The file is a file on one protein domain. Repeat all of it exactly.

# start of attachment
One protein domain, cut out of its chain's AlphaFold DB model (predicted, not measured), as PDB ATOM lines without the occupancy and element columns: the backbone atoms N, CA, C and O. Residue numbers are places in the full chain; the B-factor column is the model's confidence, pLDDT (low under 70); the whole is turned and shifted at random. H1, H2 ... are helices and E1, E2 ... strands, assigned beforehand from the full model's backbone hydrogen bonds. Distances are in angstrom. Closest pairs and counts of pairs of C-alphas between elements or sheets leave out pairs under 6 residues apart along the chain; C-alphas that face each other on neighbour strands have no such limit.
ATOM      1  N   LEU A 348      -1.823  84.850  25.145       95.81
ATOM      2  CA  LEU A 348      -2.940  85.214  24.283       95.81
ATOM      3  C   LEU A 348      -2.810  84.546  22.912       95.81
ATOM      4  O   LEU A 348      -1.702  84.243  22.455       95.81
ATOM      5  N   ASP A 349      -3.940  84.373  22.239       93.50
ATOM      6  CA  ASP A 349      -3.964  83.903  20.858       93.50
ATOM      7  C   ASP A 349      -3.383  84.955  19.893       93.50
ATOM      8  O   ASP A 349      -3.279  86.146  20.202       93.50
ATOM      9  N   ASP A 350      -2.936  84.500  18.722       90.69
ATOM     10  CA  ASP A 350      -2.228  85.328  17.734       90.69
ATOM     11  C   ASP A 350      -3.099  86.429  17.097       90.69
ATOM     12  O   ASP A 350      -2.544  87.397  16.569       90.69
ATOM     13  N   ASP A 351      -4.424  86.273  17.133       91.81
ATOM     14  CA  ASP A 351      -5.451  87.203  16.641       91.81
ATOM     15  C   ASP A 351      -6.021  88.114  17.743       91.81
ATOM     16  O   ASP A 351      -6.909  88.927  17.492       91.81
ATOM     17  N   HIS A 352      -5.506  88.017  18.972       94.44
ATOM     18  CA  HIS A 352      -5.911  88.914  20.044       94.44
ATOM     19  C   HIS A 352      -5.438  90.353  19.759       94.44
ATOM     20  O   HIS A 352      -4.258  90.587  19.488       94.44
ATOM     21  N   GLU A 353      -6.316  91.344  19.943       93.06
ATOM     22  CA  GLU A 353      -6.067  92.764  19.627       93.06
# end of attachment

One protein domain, cut out of its chain's AlphaFold DB model (predicted, not measured), as PDB ATOM lines without the occupancy and element columns: the backbone atoms N, CA, C and O. Residue numbers are places in the full chain; the B-factor column is the model's confidence, pLDDT (low under 70); the whole is turned and shifted at random. H1, H2 ... are helices and E1, E2 ... strands, assigned beforehand from the full model's backbone hydrogen bonds. Distances are in angstrom. Closest pairs and counts of pairs of C-alphas between elements or sheets leave out pairs under 6 residues apart along the chain; C-alphas that face each other on neighbour strands have no such limit.
ATOM      1  N   LEU A 348      -1.823  84.850  25.145       95.81
ATOM      2  CA  LEU A 348      -2.940  85.214  24.283       95.81
ATOM      3  C   LEU A 348      -2.810  84.546  22.912       95.81
ATOM      4  O   LEU A 348      -1.702  84.243  22.455       95.81
ATOM      5  N   ASP A 349      -3.940  84.373  22.239       93.50
ATOM      6  CA  ASP A 349      -3.964  83.903  20.858       93.50
ATOM      7  C   ASP A 349      -3.383  84.955  19.893       93.50
ATOM      8  O   ASP A 349      -3.279  86.146  20.202       93.50
ATOM      9  N   ASP A 350      -2.936  84.500  18.722       90.69
ATOM     10  CA  ASP A 350      -2.228  85.328  17.734       90.69
ATOM     11  C   ASP A 350      -3.099  86.429  17.097       90.69
ATOM     12  O   ASP A 350      -2.544  87.397  16.569       90.69
ATOM     13  N   ASP A 351      -4.424  86.273  17.133       91.81
ATOM     14  CA  ASP A 351      -5.451  87.203  16.641       91.81
ATOM     15  C   ASP A 351      -6.021  88.114  17.743       91.81
ATOM     16  O   ASP A 351      -6.909  88.927  17.492       91.81
ATOM     17  N   HIS A 352      -5.506  88.017  18.972       94.44
ATOM     18  CA  HIS A 352      -5.911  88.914  20.044       94.44
ATOM     19  C   HIS A 352      -5.438  90.353  19.759       94.44
ATOM     20  O   HIS A 352      -4.258  90.587  19.488       94.44
ATOM     21  N   GLU A 353      -6.316  91.344  19.943       93.06
ATOM     22  CA  GLU A 353      -6.067  92.764  19.627       93.06